Your credit score is one of the most important aspects that determines how much you can qualify for when applying for a loan.
Here are the credit tiers to gauge where you stand:
- Excellent Credit: 750+
- Good Credit: 700-749
- Fair Credit: 650-699
- Poor Credit: 600-649
- Bad Credit: Below 600
Building your credit is not a quick or easy process, but it is possible with some careful thought and help from your loan officer! Here are some tips that you can look at to ease the process of improving your credit score and to make sure you are headed towards the right direction.
1. Regularly Check Your Credit Report
The first step to improving your credit score begins with checking your credit report frequently. A few places you can check your credit report are Experian, Equifax, and TransUnion. Your credit report will reveal to you why you have the credit score you have. But don’t always fully trust your credit report! Make sure to go through them thoroughly to check for any inconsistencies.
It will help to ask yourself these questions:
- Is all your personal information correct? (includes your social security number, birth date, full name, and address)
- Are all of your credit accounts being reported?
- Are there any late or missed payments listed that you remember making on time?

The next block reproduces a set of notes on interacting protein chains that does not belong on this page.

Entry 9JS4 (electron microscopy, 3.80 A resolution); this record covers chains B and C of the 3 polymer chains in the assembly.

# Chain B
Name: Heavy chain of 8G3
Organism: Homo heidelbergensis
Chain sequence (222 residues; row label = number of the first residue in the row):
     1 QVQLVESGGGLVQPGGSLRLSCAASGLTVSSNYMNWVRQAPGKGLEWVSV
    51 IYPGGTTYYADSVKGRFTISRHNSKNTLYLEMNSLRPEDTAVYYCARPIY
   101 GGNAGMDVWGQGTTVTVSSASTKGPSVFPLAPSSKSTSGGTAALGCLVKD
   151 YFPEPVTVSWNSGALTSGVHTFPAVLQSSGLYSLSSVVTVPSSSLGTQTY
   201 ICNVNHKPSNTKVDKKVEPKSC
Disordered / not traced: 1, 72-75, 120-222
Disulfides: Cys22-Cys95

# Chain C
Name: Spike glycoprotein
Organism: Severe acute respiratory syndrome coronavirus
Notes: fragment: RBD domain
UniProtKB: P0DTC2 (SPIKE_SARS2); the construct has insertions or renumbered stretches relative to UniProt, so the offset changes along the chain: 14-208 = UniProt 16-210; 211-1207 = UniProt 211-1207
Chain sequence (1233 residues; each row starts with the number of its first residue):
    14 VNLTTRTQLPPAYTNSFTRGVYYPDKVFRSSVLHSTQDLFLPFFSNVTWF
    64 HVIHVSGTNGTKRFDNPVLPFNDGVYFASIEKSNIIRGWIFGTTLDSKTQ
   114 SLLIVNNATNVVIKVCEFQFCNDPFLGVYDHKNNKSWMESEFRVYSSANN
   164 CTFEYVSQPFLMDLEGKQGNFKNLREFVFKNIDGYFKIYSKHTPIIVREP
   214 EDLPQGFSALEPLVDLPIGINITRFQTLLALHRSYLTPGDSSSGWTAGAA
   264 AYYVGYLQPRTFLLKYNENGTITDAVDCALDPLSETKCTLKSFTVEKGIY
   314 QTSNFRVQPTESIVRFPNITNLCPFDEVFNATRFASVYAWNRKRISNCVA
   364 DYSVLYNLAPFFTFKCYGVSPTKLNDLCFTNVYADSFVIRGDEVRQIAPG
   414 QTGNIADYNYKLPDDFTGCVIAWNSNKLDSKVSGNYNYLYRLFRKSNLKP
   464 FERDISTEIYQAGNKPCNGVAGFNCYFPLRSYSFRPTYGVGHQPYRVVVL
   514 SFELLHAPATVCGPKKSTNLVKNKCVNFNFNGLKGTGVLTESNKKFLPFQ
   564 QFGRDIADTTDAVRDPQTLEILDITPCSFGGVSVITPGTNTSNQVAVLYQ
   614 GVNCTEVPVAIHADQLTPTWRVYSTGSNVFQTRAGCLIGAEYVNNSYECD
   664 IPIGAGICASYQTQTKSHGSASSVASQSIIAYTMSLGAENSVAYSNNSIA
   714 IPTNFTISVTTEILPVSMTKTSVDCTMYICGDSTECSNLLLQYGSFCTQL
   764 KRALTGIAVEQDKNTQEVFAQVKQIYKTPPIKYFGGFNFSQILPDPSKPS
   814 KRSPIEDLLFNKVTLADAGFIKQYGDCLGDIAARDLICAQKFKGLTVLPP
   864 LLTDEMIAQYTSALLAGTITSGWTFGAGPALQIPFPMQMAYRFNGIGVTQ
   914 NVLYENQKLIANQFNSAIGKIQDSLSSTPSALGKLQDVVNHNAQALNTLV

- Are there any accounts or applications for credit you don’t recognize?
- Are there any items from decades ago still appearing on your report?
2. Pinpoint What You Need to Improve
After analyzing your credit report, make a list of what went wrong so that you know where to pinpoint what you need to improve.
One of the biggest contributing factors to your credit score is whether you are making your credit payments on time. Creditors see you as a bigger risk when missed payments become a habit. A history of missed payments will make creditors skeptical towards allowing you to take on more credit. If this is the case, try setting up payment reminders to help you pay your bills on time.
3. Create a New Game Plan
This new game plan will help you improve and maintain your credit score. To begin improving your credit score, you should aim to keep your credit card balances on the lower end along with any other type of revolving credit you may have.
This may involve fixing your late payments first to get yourself back on the right track. You can try asking your credit card issuer if they can fix a late payment. Credit card companies are usually pretty forgiving if you have a long track record of making on-time payments.
Don’t let past mistakes keep you from improving your credit score. Improving a credit score takes time, but it’ll be completely worth it. Since the process is not a quick fix, the best thing to do to improve your credit is to manage it responsibly over time and to get tips from your loan officer.